The view of Saturn that we’re used to is a sunlit planet in yellows and oranges, with beautiful, massive rings at a 15-degree angle.

For only the second time, NASA’s Cassini spacecraft has captured a view of perhaps the solar system’s second-most-beautiful planet from “behind” — opposite the sun. The result is that the planet is backlit, and the sun’s rays stream through, illuminating the ring divisions.

A close-up ...

Above: A close-up …

Image Credit: NASA

Cassini’s imagers took exposures using an infrared camera, plus red and violet filters on a visible-light camera from 500,000 miles distance. NASA then combined the images to build the final color-enhanced picture. Image scale is about 30 miles to the pixel.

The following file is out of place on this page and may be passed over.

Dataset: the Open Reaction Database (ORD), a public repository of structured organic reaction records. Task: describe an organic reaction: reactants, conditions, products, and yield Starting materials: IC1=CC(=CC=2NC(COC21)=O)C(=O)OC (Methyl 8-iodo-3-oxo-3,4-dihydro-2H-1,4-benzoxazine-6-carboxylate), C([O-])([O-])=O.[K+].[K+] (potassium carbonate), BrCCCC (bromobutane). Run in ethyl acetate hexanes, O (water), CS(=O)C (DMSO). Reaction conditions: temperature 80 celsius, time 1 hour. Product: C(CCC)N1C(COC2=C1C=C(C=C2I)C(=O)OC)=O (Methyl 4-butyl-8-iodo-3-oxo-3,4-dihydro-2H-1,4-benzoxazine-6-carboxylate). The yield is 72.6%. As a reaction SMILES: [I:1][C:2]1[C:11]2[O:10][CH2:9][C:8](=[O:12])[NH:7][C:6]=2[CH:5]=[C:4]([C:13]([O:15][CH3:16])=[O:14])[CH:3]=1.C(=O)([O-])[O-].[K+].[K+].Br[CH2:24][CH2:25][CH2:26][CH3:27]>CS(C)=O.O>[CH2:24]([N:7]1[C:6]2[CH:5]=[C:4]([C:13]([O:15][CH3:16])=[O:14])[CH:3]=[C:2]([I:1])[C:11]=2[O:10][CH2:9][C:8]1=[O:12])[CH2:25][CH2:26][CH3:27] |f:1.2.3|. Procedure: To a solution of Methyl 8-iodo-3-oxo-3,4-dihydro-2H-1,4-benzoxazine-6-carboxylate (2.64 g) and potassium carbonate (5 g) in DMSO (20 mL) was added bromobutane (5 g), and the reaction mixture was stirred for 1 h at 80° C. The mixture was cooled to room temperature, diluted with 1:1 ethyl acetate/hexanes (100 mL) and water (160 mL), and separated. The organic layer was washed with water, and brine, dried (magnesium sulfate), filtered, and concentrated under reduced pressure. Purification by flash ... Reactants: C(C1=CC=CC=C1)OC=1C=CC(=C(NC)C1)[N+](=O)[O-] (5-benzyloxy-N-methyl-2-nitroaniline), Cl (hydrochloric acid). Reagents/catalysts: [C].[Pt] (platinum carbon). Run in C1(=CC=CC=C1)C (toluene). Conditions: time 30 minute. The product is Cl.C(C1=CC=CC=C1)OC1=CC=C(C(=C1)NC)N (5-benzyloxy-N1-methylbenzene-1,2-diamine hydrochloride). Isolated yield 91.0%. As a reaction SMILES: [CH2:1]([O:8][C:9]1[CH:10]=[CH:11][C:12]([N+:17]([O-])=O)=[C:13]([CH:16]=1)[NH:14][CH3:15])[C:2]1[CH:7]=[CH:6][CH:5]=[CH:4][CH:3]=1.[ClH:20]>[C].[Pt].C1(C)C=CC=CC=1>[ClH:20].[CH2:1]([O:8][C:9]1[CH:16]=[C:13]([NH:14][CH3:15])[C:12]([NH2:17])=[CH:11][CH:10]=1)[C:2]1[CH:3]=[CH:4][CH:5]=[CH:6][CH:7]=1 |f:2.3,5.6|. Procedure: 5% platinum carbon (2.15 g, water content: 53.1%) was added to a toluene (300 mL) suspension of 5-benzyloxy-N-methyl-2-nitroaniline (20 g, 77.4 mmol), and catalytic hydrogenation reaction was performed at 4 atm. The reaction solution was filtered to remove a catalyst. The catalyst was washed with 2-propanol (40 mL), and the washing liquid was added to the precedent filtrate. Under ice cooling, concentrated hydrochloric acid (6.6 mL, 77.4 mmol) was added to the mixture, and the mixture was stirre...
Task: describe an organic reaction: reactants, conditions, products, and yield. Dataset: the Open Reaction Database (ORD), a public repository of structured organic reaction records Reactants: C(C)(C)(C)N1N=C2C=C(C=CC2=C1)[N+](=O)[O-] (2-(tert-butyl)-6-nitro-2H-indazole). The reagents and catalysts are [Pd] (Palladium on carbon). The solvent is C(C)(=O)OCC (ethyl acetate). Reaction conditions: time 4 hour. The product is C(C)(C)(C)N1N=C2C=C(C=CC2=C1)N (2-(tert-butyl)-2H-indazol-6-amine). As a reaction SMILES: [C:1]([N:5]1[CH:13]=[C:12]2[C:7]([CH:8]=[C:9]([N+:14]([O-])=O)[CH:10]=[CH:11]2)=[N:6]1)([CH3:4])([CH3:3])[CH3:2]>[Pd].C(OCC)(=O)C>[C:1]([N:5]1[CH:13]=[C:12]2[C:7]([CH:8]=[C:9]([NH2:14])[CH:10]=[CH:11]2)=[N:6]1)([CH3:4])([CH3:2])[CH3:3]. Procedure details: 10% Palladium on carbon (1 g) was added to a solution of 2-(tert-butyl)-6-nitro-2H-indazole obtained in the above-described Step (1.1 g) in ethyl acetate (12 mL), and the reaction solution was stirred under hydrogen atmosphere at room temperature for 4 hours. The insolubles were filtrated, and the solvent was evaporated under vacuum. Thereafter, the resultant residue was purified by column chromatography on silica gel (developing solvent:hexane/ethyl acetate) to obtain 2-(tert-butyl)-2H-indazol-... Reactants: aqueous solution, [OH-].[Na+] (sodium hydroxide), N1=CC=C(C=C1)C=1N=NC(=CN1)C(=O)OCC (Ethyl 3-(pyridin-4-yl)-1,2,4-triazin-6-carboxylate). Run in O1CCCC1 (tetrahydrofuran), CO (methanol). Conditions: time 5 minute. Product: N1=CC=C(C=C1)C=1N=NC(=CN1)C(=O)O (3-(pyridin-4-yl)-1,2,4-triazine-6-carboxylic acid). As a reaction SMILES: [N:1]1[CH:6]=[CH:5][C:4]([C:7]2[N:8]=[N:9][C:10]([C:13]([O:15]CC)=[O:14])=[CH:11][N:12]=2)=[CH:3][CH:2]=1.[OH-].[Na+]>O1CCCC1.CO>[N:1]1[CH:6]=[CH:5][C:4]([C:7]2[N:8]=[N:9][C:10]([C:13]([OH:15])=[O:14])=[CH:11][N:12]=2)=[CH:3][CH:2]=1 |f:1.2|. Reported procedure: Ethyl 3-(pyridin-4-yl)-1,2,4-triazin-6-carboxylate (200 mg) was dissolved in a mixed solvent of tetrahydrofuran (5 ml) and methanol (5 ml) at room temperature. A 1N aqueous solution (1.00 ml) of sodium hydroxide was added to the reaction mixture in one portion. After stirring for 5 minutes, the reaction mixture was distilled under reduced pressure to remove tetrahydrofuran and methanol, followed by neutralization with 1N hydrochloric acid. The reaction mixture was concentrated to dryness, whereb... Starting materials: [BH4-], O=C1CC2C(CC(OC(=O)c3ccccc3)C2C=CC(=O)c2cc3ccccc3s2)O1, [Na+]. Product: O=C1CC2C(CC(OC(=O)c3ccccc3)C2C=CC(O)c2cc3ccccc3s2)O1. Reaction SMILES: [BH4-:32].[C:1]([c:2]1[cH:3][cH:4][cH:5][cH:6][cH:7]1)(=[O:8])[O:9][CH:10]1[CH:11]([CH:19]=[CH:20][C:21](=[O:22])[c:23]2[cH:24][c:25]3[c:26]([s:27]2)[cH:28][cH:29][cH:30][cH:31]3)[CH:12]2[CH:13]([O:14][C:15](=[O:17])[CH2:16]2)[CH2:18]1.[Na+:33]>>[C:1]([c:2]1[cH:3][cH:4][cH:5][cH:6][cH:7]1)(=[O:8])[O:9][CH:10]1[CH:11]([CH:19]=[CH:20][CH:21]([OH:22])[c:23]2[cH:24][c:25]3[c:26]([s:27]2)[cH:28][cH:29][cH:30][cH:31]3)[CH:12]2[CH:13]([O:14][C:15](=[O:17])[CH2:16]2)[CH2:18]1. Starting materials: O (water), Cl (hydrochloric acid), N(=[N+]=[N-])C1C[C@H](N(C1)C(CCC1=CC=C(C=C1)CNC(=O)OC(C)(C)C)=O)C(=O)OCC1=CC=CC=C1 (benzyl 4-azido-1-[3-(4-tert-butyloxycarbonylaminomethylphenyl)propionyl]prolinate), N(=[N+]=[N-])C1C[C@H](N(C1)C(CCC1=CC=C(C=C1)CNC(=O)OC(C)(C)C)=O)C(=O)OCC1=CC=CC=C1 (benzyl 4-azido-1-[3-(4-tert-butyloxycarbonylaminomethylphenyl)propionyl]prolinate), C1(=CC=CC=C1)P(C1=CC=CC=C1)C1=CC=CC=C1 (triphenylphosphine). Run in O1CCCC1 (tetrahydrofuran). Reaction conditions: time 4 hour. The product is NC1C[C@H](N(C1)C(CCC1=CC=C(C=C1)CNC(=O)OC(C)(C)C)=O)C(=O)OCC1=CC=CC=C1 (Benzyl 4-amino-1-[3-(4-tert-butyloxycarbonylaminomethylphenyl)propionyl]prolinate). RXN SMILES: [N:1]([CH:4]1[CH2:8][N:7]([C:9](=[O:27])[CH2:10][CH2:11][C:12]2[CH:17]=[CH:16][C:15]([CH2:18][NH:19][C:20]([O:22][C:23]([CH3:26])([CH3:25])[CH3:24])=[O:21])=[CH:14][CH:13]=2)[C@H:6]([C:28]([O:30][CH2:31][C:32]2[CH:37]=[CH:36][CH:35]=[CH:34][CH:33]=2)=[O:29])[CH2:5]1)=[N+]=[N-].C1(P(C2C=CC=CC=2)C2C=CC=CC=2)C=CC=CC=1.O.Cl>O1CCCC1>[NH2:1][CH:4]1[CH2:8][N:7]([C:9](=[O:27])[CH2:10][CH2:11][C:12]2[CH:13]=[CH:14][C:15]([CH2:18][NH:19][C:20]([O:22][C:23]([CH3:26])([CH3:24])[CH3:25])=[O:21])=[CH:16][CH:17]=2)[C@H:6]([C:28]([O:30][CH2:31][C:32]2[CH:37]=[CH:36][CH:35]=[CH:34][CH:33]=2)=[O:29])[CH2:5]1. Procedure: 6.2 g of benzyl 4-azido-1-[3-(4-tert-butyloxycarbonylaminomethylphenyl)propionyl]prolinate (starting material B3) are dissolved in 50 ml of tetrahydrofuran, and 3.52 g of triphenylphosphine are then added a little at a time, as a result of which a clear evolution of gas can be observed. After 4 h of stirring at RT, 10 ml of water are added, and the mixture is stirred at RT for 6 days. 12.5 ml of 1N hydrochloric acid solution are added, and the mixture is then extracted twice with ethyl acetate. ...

The pictures don’t just look pretty, they also reveal important scientific information. NASA said that this “special, very-high-phase viewing geometry lets scientists study ring and atmosphere phenomena not easily seen at a lower phase.”

If you look closely, you can also see two of Saturn’s moons in the image: Enceladus and Tethys. They’re tiny — you may have to clean your monitor — on the left side Saturn, under the rings.

And here’s the more traditional image of Saturn, sun-side version:



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